I soon realised, as I launched into the multicourse menú degustación, that here was a restaurant I could fall in love with. The dining room had all the apparatus of luxury but the atmosphere was cheerful and friendly. My notebook raves about the cold mushroom consommé with pine nut ice-cream, the squid parmentier, the grilled pigeon with strawberries and rose confiture, and a poached fig interleaved with slices of foie gras and Pedro Ximenez jelly. “Cooking at this level involves a heightened experience of place, season, culture and selfhood,” I scribbled, somewhat tipsily.
Somehow, even with three Michelin stars, it never became one of those restaurants everyone knows about, but it was only a matter of time before word got out. Last week it finally happened: El Celler de Can Roca in Girona was declared the best in the world in Restaurant magazine’s annual league table, knocking Copenhagen’s Noma off the top spot after three years.
When the story broke, Spanish national media revelled in a rare piece of good news. It was seen as a triumph not only for the brothers who run the restaurant – Josep, Joan and Jordi Roca – but for Spanish cuisine in general.
Back in the Rocas’ home town, on the far northeast corner of the Iberian peninsula, the restaurant’s big success tasted a little different – though just as sweet. Girona is the Spanish provincial capital furthest from Madrid, and there’s a sense in which Can Roca has more to say about Catalan identity, culinary and cultural, than Spanish. Interviewed on Catalan television, renowned local chef Carles Abellan predicted a knock-on effect on exports of Catalan products, as well as a boost to Catalan cuisine’s long-time campaign for inclusion in Unesco’s World Heritage scheme. “Catalunya is once again on the podium of world cuisine,” enthused one regional newspaper.
This flurry of interest may mean that Girona and its surrounding county, the Empordá (a sort of Catalan Tuscany), are finally emerging from Barcelona’s shadow. Gastro-tourists will find stylish wine bars specialising in big-hearted Ampurdanesa reds, such as the famous Clos d’Agon, while bistro-style eating-houses, such as Can Marquès and La Penyora, offer good value daily menus of Catalan soul food: rice with rabbit and spareribs, perhaps, or roast chicken with prunes and pine nuts. Fans of curious charcuterie shouldn’t miss Girona’s botifarra dolça, a sausage made sweet and sticky with lemon, sugar and spices. (Look for it in the butcher’s stalls at the Mercat del Lleó.)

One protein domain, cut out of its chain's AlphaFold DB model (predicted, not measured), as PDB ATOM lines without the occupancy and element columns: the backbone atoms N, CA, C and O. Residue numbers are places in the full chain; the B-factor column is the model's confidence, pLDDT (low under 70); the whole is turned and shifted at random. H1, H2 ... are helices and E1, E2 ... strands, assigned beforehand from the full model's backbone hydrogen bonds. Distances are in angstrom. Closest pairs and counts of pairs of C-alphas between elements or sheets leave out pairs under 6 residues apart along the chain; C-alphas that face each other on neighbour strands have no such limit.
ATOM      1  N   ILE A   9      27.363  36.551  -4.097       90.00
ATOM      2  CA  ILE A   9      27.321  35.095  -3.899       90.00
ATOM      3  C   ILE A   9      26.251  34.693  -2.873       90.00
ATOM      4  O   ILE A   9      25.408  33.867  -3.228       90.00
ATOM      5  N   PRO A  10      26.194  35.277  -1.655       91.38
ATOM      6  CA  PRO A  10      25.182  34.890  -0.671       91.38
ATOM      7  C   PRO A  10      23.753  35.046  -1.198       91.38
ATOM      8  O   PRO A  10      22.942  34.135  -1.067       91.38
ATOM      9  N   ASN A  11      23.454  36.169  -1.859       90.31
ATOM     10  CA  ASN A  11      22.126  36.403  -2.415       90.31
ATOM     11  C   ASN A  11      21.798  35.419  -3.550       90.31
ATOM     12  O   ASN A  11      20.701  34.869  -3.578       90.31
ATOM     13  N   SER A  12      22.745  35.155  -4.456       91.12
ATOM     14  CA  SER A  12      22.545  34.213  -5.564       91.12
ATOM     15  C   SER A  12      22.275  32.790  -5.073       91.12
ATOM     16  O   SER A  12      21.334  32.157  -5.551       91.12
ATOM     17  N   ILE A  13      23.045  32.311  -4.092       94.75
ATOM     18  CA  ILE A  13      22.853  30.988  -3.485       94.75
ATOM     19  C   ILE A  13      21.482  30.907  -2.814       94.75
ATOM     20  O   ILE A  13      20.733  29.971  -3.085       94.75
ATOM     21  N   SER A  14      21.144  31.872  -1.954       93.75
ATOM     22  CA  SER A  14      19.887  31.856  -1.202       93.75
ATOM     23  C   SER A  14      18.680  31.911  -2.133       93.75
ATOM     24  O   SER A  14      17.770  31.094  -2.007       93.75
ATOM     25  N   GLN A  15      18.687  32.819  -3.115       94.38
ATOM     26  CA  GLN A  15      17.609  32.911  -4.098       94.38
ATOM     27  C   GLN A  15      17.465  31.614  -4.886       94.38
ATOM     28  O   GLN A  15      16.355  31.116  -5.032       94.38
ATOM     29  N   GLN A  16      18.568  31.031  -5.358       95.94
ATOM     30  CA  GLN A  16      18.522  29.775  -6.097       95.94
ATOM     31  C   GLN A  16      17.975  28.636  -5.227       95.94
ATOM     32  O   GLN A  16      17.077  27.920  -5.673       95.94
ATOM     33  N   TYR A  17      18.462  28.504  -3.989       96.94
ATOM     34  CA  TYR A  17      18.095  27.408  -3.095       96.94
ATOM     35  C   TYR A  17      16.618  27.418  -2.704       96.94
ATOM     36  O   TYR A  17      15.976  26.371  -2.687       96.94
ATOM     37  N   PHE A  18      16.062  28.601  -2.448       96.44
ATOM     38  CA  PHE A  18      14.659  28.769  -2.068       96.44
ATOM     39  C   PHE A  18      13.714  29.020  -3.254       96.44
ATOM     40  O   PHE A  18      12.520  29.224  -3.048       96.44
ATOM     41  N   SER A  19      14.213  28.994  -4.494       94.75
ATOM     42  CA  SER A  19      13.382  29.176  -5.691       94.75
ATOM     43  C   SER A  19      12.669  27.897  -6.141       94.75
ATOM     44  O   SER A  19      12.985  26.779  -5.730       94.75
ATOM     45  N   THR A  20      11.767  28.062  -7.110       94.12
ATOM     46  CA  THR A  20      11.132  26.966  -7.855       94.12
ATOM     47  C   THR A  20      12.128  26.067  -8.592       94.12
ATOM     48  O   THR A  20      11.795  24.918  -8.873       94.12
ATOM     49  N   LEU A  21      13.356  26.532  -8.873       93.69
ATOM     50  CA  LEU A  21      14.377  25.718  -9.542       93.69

Can Roca, the city’s biggest foodie draw, lies in the suburb of Talaià, where Montserrat Fontané and Josep Roca opened a humble casa de comida in 1967, and their three sons set up their own place next door in 1986. In its earliest incarnation, the restaurant served rib-sticking traditional dishes such as escudella, a hearty soup, and canelons, pasta stuffed with meat. Today the Rocas’ creations are fabulously sophisticated; pastry chef Jordi’s astonishing recreations of perfumes, in particular, have revolutionised the art of patisserie. Yet beneath all the technical brilliance lies a deep connection to the terroir, clearly seen in dishes such as “Olivada”, paying homage to the Mediterranean olive, and “Toda la Gamba”, an exaltation of the Palamós prawn.
The brothers are on a roll. On Monday, they will give the first performance of their 12-dish “culinary opera”, Somni (or Dream), incorporating video screens, virtual reality and futuristic food. The 12 special guests for this avant-garde banquet, to be held at Barcelona’s Centre d’Art Santa Mònica, are rumoured to include Pep Guardiola, Robert De Niro and Ferran Adrià.
There is only one snag. In the 24 hours following the awards ceremony, El Celler de Can Roca received more than 2,000 emails and 600 phone calls from all over the world, pushing the next available table towards summer 2014.
Paul Richardson is the author of ‘A Late Dinner: Discovering the Food of Spain’ (Bloomsbury)